Martha Lloyd befriended a young Jane Austen and later lived with Jane, her sister Cassandra and their mother at the cottage in Chawton, Hampshire, where Jane wrote or revised her novels. Martha later married into the Austen family. Her collection features recipes and remedies handwritten during a period of over thirty years and…


Fitzwilliam Darcy in His Own Words

By Shannon Winslow, Micah D. Hansen (illustrator),

Book cover of Fitzwilliam Darcy in His Own Words

In Shannon Winslow’s Regency retelling of Pride and Prejudice, we finally get to experience the story from Darcy’s perspective. The story closely follows the original novel, but with some added scenes that fill in the gaps during the time when Darcy is apart from Elizabeth. Ms. Winslow cleverly added an original character as a rival love interest for Darcy. I enjoyed seeing a totally different side to Austen’s most famous novel and witnessing Darcy’s character growth as he struggles to overcome his own pride and prejudice and find true love.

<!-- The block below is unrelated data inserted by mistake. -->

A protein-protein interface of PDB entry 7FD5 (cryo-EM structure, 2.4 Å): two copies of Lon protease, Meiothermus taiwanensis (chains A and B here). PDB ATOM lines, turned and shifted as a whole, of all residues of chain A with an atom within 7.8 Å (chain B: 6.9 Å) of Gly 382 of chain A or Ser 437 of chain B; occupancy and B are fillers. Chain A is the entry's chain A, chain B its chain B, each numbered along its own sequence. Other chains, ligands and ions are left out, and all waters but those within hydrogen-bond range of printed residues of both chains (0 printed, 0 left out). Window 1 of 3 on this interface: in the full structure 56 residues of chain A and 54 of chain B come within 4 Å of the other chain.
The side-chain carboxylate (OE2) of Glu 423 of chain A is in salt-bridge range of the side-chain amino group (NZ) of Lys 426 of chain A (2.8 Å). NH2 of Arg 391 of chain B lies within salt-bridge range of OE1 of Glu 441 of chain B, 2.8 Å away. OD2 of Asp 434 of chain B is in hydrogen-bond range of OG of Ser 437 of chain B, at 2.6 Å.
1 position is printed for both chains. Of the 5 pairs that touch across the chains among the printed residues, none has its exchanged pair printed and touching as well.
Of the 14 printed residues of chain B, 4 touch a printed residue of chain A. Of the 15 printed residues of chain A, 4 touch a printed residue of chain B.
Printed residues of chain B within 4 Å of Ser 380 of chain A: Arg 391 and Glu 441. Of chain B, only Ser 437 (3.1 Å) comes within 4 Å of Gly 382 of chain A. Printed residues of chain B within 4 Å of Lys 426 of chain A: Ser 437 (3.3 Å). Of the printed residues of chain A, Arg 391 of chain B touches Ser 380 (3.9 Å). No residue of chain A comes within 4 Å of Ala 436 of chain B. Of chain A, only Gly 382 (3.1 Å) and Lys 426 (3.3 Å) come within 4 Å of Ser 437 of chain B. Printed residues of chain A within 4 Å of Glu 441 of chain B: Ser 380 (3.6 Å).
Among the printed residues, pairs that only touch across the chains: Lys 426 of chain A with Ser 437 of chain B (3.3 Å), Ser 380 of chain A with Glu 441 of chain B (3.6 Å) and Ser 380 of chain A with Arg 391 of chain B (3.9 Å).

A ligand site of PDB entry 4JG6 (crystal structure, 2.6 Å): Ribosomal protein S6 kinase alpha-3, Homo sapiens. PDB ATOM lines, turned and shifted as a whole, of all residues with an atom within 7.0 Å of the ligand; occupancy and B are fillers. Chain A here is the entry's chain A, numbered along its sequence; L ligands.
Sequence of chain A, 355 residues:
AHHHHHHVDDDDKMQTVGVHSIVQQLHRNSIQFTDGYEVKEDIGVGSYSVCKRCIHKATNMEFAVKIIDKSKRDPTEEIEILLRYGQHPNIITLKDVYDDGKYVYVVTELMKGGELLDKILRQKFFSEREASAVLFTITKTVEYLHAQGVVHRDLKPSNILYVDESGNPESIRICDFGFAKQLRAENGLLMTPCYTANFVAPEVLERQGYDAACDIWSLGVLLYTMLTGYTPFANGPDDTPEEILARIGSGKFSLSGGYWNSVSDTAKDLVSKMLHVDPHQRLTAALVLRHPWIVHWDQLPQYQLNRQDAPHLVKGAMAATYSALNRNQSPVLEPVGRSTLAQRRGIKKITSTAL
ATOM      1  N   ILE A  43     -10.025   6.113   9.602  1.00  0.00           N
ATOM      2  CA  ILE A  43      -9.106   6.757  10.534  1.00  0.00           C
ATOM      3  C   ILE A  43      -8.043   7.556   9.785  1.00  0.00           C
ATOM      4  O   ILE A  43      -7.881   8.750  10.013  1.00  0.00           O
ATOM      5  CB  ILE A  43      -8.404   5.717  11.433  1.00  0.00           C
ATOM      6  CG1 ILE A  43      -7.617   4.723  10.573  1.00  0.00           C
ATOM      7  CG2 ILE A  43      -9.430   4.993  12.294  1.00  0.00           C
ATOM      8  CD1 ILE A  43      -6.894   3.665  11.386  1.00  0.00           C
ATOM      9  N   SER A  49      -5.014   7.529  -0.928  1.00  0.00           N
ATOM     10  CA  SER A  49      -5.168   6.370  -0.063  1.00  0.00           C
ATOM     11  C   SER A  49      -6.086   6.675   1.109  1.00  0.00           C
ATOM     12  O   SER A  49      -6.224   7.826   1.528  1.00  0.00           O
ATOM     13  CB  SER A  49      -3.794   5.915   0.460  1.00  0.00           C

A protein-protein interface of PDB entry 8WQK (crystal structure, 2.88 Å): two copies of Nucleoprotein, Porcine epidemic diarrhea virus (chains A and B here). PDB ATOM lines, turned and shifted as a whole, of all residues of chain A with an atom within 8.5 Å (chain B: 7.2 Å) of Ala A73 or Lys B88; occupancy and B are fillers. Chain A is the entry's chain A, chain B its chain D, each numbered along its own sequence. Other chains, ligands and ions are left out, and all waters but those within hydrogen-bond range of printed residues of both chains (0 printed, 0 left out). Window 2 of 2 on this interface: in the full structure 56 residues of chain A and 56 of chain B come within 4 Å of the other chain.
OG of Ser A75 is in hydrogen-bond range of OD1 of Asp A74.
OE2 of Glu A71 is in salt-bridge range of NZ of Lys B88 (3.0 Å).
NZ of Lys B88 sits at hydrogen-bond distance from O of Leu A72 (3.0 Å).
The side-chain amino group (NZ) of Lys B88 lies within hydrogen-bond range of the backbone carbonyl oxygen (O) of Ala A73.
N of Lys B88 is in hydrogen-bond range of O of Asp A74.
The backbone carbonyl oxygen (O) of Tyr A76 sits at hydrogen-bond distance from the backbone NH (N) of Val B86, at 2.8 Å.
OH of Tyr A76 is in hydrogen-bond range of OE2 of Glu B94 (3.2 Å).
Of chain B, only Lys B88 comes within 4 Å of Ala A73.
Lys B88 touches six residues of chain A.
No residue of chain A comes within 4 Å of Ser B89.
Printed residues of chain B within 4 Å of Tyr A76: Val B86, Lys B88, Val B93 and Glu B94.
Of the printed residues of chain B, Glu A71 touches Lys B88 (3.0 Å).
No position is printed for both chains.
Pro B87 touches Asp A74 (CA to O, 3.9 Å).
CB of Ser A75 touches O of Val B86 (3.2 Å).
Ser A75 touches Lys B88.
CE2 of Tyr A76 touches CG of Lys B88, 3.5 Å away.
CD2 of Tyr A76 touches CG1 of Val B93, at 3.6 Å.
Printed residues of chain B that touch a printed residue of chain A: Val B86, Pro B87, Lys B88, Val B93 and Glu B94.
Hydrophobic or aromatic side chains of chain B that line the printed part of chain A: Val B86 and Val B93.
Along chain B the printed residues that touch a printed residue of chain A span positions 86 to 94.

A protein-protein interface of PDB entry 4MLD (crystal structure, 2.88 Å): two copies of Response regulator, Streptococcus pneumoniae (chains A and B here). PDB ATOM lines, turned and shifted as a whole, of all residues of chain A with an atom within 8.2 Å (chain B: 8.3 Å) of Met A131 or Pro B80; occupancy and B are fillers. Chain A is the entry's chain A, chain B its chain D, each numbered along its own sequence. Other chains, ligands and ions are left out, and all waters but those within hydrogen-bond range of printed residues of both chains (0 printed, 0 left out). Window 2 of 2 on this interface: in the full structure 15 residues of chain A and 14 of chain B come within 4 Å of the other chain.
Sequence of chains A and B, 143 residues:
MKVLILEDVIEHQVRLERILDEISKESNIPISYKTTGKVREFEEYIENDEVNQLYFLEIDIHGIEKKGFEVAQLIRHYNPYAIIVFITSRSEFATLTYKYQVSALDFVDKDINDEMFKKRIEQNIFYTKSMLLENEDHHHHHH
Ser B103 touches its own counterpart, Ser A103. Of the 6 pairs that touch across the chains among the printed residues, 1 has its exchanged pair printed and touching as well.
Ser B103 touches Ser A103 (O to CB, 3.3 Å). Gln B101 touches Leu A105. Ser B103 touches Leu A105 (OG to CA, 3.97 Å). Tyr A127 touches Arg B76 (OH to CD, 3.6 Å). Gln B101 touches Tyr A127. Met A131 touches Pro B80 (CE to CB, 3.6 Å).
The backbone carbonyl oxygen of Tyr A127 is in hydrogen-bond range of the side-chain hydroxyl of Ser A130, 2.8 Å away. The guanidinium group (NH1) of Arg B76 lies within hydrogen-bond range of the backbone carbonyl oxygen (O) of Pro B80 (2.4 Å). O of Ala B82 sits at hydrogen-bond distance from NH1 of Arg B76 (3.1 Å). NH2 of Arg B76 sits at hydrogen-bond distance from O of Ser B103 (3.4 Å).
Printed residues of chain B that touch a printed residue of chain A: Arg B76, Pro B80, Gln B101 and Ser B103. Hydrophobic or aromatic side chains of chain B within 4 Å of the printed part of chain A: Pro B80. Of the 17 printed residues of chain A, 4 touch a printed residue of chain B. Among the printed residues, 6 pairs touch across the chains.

Fitzwilliam Darcy in His Own Words

By Shannon Winslow, Micah D. Hansen (illustrator),

Why should I read it?

1 author picked Fitzwilliam Darcy in His Own Words as one of their favorite books, and they share why you should read it.

What is this book about?

What was Mr. Darcy’s life like before he met Elizabeth Bennet? – before he stepped onto the Pride and Prejudice stage at the Meryton assembly? More importantly, where is he and what is he doing all the time he’s absent from the page thereafter? And what is his relationship to a woman named Amelia?

With "Fitzwilliam Darcy, in His Own Words," the iconic literary hero finally tells his own story, from the traumas of his early life to the consummation of his love for Elizabeth and everything in between.

This is not a variation but a supplement to the original…


Ordinary, Extraordinary Jane Austen